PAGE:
The Pacific Legal Foundation, libertarian litigators with no shortage of things to litigate against, might have found the key to unlocking a courthouse door. If it has, President Biden’s slapdash, election-season, $500 billion (at least) student-loan forgiveness might perish from multiple flaws.
How else does student-loan forgiveness violate statutory and constitutional law, common sense, and justice? Let us count the ways.
It transfers wealth upward to a mostly affluent minority — college graduates, with higher projected lifetime earnings (on average, nearly $1 million higher) than the nearly two-thirds of Americans without college degrees who will pay, as taxpayers, to improve the financial condition of those who do. Forgiveness is unjust to students who worked and scrimped to avoid accumulating education debt. And to those who repaid their debts. Forgiveness creates moral hazard: Future students will borrow in anticipation of future forgiveness. Forgiveness draws arbitrary distinctions: Why is student debt a more pressing problem than, say, consumer or auto or mortgage debt? The half-trillion-dollar expenditure will dwarf the postulated $248 billion in savings from the new, whimsically titled Inflation Reduction Act.
Although the Supreme Court has admonished the executive branch that Congress does not “hide elephants in mouseholes,” Biden purports to have found an enormity — authorization for a gargantuan expenditure — somehow implied, if you squint hard enough, in the 2003 Heroes Act. It allows executive action modifying student loans during wartime (e.g., 2003) or other “national emergency.” Nowadays, emergencies exist when presidential caprice proclaims them. Under the 2003 act, student borrowers are heroes. Talk about defining virtue down.
The forgiveness policy was produced without statutory warrant or regular public notice and comment procedures. As a Pacific Legal Foundation attorney says, Biden has created “a $500 billion program by press release.”
The program’s defects provide what the military calls a target-rich environment. But because of the Supreme Court’s rules about who has “standing” to sue — rules that should be liberalized — a mere citizen cannot sue even though Biden’s election-season forgiveness cornucopia injures the citizen’s financial well-being, and the structure and processes of the citizen’s government.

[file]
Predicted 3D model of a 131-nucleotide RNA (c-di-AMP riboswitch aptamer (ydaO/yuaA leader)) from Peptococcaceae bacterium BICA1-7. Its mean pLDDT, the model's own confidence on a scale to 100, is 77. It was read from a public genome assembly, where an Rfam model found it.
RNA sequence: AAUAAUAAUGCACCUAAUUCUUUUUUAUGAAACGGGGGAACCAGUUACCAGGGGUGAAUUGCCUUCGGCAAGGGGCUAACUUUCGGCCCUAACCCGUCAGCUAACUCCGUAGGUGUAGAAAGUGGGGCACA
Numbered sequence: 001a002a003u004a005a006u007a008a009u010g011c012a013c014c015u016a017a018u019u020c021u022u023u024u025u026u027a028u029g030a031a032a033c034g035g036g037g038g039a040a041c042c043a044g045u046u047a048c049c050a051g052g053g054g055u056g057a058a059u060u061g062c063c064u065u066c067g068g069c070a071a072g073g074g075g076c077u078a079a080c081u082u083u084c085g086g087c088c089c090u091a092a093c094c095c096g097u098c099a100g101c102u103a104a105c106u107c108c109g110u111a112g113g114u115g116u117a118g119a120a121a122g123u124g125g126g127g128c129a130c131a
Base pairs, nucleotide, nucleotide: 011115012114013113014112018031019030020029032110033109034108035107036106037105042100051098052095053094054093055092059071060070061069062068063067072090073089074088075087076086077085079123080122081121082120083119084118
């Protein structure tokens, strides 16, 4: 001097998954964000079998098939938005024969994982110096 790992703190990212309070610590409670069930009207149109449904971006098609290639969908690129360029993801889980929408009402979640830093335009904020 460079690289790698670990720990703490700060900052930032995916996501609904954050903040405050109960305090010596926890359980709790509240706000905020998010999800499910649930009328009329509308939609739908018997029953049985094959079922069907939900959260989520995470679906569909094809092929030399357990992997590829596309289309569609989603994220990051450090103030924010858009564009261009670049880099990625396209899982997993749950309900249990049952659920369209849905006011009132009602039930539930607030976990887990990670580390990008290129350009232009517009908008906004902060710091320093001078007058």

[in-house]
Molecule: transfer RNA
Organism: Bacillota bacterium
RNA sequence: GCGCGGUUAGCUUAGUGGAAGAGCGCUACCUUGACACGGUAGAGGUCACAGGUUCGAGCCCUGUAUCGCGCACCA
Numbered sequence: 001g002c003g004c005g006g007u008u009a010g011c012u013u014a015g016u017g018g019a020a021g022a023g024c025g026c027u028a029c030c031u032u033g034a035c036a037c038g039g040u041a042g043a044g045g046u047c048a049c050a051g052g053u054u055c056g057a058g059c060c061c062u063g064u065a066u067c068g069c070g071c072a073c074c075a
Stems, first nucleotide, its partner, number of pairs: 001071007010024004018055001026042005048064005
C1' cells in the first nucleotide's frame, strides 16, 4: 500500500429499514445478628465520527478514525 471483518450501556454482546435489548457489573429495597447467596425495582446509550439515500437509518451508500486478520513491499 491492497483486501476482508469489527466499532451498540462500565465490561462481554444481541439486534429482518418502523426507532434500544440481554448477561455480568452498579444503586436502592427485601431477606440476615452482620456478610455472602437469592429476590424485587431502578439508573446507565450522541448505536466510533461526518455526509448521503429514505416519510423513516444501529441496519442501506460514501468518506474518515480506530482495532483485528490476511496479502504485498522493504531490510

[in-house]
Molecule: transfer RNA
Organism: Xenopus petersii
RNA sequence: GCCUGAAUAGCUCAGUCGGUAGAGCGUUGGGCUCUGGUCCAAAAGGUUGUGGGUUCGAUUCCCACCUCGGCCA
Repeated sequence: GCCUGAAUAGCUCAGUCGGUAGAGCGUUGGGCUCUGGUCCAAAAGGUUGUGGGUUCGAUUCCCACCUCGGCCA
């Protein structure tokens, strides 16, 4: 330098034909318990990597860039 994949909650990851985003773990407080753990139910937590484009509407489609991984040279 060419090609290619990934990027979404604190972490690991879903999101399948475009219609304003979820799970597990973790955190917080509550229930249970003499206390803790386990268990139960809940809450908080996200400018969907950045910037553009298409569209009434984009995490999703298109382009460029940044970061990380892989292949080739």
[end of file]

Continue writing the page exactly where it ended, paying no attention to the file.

The PLF has, however, found (among its attorneys) a plaintiff who would suffer a concrete injury from Biden’s forgiveness. He lives in one of the at least six other states where forgiven loans may be taxed as income. He says he will be economically injured by cancellation of his particular loan payments.
If the PLF can establish standing for its case, it will argue, inter alia, the applicability of the “major questions” and “nondelegation” doctrines. The former holds that when the executive branch claims a power to order changes with vast economic or political consequences (e.g., the Centers for Disease Control claiming a power to impose a nationwide eviction moratorium), courts should be skeptical unless legislation clearly and explicitly authorizes the power. It is implausible that, two decades after the Heroes Act was passed to cushion lives disrupted by war deployments, it authorizes Biden’s unilateral expenditure of a sum almost three times larger than the U.S. Army’s 2022 budget.
The nondelegation doctrine holds that Congress may not delegate to the executive branch essentially legislative power. Such as the power to rewrite the Heroes Act to waive statutory requirements incompatible with Biden’s sweeping forgiveness.
The floundering Biden administration, desperate to shield its program from judicial scrutiny, is tweaking it. However, six states might pry open the courthouse door. Their suit, filed Thursday, says Biden’s policy injures loan service providers in their states. And the forgiveness is “not remotely tailored to address the effects of the pandemic on federal student loan borrowers” as the Heroes Act – intended, remember, to help military members – requires.
Presidents properly wield “emergency” powers not to solve long-standing problems, but only in sudden, unexpected, fast-moving crises, and only until Congress can exercise its lawmaking jurisdiction. Biden, however, announced his loan forgiveness as an act of executive discretion justified by a law written in response to the Iraq War, an emergency that is over — a law repurposed to inflate presidential power during the declared pandemic emergency.
But about a month after Biden announced the forgiveness, he said: “The pandemic is over.” Nevertheless, progressives praise all this. Their praise has temporarily interrupted their professions of alarm about endangered constitutional, rule-of-law and democratic norms.